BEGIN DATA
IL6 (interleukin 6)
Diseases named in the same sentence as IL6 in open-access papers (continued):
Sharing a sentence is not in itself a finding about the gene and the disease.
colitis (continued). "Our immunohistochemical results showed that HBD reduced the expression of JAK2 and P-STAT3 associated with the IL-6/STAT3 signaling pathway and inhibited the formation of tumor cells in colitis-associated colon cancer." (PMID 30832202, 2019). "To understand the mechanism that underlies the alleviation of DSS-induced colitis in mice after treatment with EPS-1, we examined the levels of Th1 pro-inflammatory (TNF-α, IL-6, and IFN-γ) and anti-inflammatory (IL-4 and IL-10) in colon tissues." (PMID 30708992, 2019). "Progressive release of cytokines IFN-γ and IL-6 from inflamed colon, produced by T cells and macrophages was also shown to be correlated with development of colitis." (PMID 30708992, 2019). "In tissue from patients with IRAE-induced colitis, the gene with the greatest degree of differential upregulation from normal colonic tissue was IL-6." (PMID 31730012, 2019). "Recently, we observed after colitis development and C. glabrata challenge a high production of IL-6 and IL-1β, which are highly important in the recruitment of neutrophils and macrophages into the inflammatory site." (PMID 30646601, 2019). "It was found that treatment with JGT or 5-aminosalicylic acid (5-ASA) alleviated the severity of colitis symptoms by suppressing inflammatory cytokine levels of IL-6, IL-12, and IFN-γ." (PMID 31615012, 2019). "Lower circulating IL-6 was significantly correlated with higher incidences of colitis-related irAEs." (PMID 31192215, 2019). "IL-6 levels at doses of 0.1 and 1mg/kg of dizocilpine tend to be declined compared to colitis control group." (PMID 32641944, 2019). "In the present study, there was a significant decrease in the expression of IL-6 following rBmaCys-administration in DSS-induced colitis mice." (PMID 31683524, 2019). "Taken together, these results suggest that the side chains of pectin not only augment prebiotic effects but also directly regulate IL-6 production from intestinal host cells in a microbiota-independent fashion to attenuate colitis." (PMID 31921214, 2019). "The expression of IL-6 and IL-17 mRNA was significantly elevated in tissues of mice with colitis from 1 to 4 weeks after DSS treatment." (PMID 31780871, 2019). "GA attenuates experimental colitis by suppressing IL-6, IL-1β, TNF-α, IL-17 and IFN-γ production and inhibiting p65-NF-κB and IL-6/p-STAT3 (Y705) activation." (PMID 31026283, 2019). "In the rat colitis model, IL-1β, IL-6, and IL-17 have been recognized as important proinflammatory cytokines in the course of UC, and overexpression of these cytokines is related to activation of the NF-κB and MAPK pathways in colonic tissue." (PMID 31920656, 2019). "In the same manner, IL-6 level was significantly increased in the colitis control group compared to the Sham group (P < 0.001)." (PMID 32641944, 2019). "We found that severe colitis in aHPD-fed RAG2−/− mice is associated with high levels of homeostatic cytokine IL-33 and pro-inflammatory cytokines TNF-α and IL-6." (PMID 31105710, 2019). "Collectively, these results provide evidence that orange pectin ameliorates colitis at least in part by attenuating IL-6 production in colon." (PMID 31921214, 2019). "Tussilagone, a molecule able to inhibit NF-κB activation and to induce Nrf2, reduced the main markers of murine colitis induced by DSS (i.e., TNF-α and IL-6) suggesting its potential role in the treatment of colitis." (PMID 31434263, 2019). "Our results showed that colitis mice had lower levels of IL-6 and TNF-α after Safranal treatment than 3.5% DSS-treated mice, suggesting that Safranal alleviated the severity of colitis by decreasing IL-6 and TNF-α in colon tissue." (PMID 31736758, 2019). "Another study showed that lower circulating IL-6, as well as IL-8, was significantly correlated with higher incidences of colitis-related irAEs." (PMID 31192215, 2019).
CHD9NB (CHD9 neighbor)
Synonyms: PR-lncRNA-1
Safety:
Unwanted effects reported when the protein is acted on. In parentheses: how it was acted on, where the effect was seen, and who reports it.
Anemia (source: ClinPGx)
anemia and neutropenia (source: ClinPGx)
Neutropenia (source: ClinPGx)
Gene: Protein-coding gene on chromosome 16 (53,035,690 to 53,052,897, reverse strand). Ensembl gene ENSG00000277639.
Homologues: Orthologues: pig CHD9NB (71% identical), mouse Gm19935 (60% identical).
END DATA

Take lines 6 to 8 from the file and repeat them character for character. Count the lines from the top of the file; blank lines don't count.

Synonyms: PR-lncRNA-1
Safety:
Unwanted effects reported when the protein is acted on. In parentheses: how it was acted on, where the effect was seen, and who reports it.